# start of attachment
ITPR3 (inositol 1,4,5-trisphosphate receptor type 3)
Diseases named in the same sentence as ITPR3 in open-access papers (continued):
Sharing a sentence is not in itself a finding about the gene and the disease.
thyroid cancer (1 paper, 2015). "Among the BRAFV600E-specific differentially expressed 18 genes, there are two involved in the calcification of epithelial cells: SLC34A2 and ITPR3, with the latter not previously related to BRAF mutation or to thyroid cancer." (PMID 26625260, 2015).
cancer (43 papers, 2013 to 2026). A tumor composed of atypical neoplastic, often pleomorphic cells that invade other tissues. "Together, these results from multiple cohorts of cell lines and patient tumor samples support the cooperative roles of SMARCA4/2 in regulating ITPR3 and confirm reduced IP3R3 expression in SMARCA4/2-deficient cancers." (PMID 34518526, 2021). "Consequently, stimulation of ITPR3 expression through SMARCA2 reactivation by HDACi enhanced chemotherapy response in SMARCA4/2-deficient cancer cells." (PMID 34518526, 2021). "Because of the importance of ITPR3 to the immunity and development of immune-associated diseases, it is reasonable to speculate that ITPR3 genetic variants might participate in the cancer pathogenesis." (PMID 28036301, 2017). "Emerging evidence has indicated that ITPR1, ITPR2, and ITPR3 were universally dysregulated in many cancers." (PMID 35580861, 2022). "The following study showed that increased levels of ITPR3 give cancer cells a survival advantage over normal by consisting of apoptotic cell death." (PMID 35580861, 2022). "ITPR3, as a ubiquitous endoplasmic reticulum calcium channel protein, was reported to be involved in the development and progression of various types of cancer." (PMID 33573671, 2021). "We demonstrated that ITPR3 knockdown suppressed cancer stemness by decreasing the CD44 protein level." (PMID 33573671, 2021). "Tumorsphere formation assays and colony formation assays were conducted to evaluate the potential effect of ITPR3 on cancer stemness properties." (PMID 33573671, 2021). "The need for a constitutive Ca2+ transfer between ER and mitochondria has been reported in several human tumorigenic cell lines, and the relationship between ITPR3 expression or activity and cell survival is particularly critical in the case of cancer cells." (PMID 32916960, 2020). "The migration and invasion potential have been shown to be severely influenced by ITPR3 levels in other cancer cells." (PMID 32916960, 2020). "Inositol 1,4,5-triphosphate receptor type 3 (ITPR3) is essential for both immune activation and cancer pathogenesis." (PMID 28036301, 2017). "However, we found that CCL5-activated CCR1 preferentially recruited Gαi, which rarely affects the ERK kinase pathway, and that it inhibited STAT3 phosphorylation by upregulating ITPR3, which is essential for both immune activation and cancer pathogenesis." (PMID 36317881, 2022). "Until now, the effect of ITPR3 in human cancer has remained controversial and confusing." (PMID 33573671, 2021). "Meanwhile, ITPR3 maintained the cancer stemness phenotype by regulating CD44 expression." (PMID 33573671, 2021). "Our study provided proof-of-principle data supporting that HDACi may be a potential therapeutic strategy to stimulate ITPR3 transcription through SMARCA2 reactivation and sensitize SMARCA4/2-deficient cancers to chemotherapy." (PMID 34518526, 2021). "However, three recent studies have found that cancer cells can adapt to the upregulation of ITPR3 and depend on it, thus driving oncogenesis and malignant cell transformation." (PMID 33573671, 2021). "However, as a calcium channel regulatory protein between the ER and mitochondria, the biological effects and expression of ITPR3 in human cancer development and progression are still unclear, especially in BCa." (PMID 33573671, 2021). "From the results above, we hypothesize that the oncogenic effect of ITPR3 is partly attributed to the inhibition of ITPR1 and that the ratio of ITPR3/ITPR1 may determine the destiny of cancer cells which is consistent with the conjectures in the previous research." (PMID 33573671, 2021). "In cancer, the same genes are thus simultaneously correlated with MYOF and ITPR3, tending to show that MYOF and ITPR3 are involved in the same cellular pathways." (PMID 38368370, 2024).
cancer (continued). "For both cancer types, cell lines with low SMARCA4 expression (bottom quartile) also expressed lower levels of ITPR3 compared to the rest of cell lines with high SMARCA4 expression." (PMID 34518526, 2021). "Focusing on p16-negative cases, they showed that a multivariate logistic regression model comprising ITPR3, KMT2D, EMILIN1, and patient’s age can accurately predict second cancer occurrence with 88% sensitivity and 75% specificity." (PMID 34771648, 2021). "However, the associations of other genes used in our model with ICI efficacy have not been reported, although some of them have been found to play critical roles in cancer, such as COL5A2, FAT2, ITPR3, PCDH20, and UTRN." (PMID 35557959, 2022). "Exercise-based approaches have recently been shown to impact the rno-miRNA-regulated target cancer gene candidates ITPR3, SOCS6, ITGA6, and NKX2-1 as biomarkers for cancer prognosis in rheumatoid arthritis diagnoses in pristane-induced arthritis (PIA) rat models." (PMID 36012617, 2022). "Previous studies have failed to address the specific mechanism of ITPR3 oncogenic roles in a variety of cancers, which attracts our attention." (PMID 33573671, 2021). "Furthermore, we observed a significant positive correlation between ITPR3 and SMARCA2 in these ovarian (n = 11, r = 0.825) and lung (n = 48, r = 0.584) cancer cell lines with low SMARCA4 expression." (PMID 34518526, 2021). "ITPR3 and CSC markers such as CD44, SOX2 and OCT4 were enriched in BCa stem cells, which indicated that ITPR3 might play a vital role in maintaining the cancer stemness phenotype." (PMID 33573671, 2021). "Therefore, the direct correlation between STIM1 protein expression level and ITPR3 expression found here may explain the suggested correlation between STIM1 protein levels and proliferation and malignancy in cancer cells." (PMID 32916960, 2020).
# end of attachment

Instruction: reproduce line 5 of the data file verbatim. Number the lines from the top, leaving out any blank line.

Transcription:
cancer (43 papers, 2013 to 2026). A tumor composed of atypical neoplastic, often pleomorphic cells that invade other tissues. "Together, these results from multiple cohorts of cell lines and patient tumor samples support the cooperative roles of SMARCA4/2 in regulating ITPR3 and confirm reduced IP3R3 expression in SMARCA4/2-deficient cancers." (PMID 34518526, 2021). "Consequently, stimulation of ITPR3 expression through SMARCA2 reactivation by HDACi enhanced chemotherapy response in SMARCA4/2-deficient cancer cells." (PMID 34518526, 2021). "Because of the importance of ITPR3 to the immunity and development of immune-associated diseases, it is reasonable to speculate that ITPR3 genetic variants might participate in the cancer pathogenesis." (PMID 28036301, 2017). "Emerging evidence has indicated that ITPR1, ITPR2, and ITPR3 were universally dysregulated in many cancers." (PMID 35580861, 2022). "The following study showed that increased levels of ITPR3 give cancer cells a survival advantage over normal by consisting of apoptotic cell death." (PMID 35580861, 2022). "ITPR3, as a ubiquitous endoplasmic reticulum calcium channel protein, was reported to be involved in the development and progression of various types of cancer." (PMID 33573671, 2021). "We demonstrated that ITPR3 knockdown suppressed cancer stemness by decreasing the CD44 protein level." (PMID 33573671, 2021). "Tumorsphere formation assays and colony formation assays were conducted to evaluate the potential effect of ITPR3 on cancer stemness properties." (PMID 33573671, 2021). "The need for a constitutive Ca2+ transfer between ER and mitochondria has been reported in several human tumorigenic cell lines, and the relationship between ITPR3 expression or activity and cell survival is particularly critical in the case of cancer cells." (PMID 32916960, 2020). "The migration and invasion potential have been shown to be severely influenced by ITPR3 levels in other cancer cells." (PMID 32916960, 2020). "Inositol 1,4,5-triphosphate receptor type 3 (ITPR3) is essential for both immune activation and cancer pathogenesis." (PMID 28036301, 2017). "However, we found that CCL5-activated CCR1 preferentially recruited Gαi, which rarely affects the ERK kinase pathway, and that it inhibited STAT3 phosphorylation by upregulating ITPR3, which is essential for both immune activation and cancer pathogenesis." (PMID 36317881, 2022). "Until now, the effect of ITPR3 in human cancer has remained controversial and confusing." (PMID 33573671, 2021). "Meanwhile, ITPR3 maintained the cancer stemness phenotype by regulating CD44 expression." (PMID 33573671, 2021). "Our study provided proof-of-principle data supporting that HDACi may be a potential therapeutic strategy to stimulate ITPR3 transcription through SMARCA2 reactivation and sensitize SMARCA4/2-deficient cancers to chemotherapy." (PMID 34518526, 2021). "However, three recent studies have found that cancer cells can adapt to the upregulation of ITPR3 and depend on it, thus driving oncogenesis and malignant cell transformation." (PMID 33573671, 2021). "However, as a calcium channel regulatory protein between the ER and mitochondria, the biological effects and expression of ITPR3 in human cancer development and progression are still unclear, especially in BCa." (PMID 33573671, 2021). "From the results above, we hypothesize that the oncogenic effect of ITPR3 is partly attributed to the inhibition of ITPR1 and that the ratio of ITPR3/ITPR1 may determine the destiny of cancer cells which is consistent with the conjectures in the previous research." (PMID 33573671, 2021). "In cancer, the same genes are thus simultaneously correlated with MYOF and ITPR3, tending to show that MYOF and ITPR3 are involved in the same cellular pathways." (PMID 38368370, 2024).